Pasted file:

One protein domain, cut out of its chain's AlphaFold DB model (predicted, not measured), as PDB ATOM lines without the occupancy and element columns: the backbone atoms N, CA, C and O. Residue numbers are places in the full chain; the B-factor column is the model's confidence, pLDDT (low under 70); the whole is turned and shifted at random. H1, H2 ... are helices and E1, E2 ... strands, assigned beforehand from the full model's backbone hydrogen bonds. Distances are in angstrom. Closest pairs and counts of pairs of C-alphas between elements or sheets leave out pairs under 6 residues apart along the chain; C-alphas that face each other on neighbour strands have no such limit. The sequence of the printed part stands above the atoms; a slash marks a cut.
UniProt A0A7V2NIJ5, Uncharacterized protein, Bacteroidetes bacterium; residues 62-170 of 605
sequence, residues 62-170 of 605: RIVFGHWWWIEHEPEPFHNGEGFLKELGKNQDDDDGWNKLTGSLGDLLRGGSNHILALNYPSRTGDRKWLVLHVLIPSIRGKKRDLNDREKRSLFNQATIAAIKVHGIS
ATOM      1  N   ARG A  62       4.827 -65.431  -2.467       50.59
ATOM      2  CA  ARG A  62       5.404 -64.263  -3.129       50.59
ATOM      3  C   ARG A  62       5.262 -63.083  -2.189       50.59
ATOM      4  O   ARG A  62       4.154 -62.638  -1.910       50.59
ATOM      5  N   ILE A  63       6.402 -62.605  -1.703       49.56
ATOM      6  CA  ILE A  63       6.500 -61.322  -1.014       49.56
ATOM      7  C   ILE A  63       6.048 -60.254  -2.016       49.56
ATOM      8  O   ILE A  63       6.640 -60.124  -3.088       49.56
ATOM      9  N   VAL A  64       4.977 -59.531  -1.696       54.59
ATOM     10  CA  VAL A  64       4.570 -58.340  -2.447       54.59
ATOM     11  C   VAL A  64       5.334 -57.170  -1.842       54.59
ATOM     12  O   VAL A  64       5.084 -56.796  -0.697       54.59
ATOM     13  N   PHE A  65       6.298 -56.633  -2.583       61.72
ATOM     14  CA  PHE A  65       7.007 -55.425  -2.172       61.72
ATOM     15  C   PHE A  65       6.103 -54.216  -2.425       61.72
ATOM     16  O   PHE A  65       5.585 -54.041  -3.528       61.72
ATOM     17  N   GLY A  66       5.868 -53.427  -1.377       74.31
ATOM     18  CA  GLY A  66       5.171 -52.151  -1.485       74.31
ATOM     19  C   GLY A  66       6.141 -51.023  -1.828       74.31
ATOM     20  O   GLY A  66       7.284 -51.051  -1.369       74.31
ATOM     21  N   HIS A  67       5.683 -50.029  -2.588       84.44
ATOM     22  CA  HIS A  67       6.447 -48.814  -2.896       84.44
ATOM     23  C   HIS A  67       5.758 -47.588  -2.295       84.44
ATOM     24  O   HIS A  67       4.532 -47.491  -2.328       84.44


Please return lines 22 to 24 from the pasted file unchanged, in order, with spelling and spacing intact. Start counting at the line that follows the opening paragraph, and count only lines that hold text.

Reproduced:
ATOM     20  O   GLY A  66       7.284 -51.051  -1.369       74.31
ATOM     21  N   HIS A  67       5.683 -50.029  -2.588       84.44
ATOM     22  CA  HIS A  67       6.447 -48.814  -2.896       84.44